I wasn’t optimistic – Libya seemed too vast, Gaddafi too cunning and the rebel forces hopelessly amateur. And there were doubts whether air power alone could achieve the result that it did. But after 26,000 air sorties and 9,600 strike missions, and a lot of blood spilled, the regime is no more and David Cameron and Nicolas Sarkozy can quietly take a bow. Both are nimble politicians, yet it is not unduly naive to believe they were influenced by the memory of what happened in Bosnia.
There is always a basic moral requirement to intervene, but any decision to act must gauge risk and the likelihood of achieving success. The seemingly pragmatic considerations also contain a moral element, because the interventionist obviously has an obligation not to inflame local opinion or create a situation worse than the one he is seeking to alleviate. These conditions were met in Libya, yet there was the additional incentive of the country’s “sweet, light” crude and the reserves of 46.4bn barrels, which have nothing to do with morality or Srebrenica.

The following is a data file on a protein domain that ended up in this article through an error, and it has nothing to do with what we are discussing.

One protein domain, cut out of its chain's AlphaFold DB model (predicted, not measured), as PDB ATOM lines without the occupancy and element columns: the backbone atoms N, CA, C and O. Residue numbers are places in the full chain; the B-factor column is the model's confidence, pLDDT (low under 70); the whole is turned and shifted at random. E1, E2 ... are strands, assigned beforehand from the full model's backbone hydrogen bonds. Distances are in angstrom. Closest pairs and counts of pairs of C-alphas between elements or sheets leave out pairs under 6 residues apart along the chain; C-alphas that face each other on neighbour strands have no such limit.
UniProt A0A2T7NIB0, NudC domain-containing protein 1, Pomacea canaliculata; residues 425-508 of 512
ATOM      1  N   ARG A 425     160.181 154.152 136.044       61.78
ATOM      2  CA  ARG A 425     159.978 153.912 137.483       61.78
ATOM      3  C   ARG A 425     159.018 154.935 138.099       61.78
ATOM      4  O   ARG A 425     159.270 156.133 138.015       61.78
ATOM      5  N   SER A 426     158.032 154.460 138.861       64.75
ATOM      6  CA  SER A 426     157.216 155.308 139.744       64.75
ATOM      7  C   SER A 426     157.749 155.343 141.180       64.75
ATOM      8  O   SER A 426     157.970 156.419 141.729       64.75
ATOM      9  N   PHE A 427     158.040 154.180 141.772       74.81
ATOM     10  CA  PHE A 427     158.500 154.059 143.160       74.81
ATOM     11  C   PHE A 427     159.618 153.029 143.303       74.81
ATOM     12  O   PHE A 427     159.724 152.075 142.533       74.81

Stage two of the Arab Spring begins today with elections in Tunisia for the Constituent Assembly, in which the Islamist party An-Nahda, led by Rachid Ghannouchi, is likely to do well. This is the first big test for the west because we have to allow the people who risked everything on the streets to develop their own politics and democratic processes.